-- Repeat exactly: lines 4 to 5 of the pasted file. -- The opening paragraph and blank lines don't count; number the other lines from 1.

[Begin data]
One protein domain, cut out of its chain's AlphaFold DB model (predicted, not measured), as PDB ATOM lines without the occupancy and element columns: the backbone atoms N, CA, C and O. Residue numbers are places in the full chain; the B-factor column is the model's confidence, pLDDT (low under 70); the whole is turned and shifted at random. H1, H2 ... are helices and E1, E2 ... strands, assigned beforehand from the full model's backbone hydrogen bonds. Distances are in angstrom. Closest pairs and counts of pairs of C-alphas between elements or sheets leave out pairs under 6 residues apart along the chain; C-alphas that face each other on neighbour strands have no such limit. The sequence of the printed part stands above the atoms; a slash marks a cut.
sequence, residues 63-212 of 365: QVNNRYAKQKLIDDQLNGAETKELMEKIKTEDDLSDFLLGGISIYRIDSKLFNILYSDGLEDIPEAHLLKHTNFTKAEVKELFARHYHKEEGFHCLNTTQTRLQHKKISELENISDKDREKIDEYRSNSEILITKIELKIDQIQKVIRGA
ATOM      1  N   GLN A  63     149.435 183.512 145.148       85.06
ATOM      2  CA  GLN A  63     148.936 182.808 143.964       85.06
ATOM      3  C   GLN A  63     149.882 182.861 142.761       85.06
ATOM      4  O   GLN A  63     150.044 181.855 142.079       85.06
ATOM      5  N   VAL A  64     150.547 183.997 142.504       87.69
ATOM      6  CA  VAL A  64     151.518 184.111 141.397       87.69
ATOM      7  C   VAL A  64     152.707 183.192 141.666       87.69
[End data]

ATOM      3  C   GLN A  63     149.882 182.861 142.761       85.06
ATOM      4  O   GLN A  63     150.044 181.855 142.079       85.06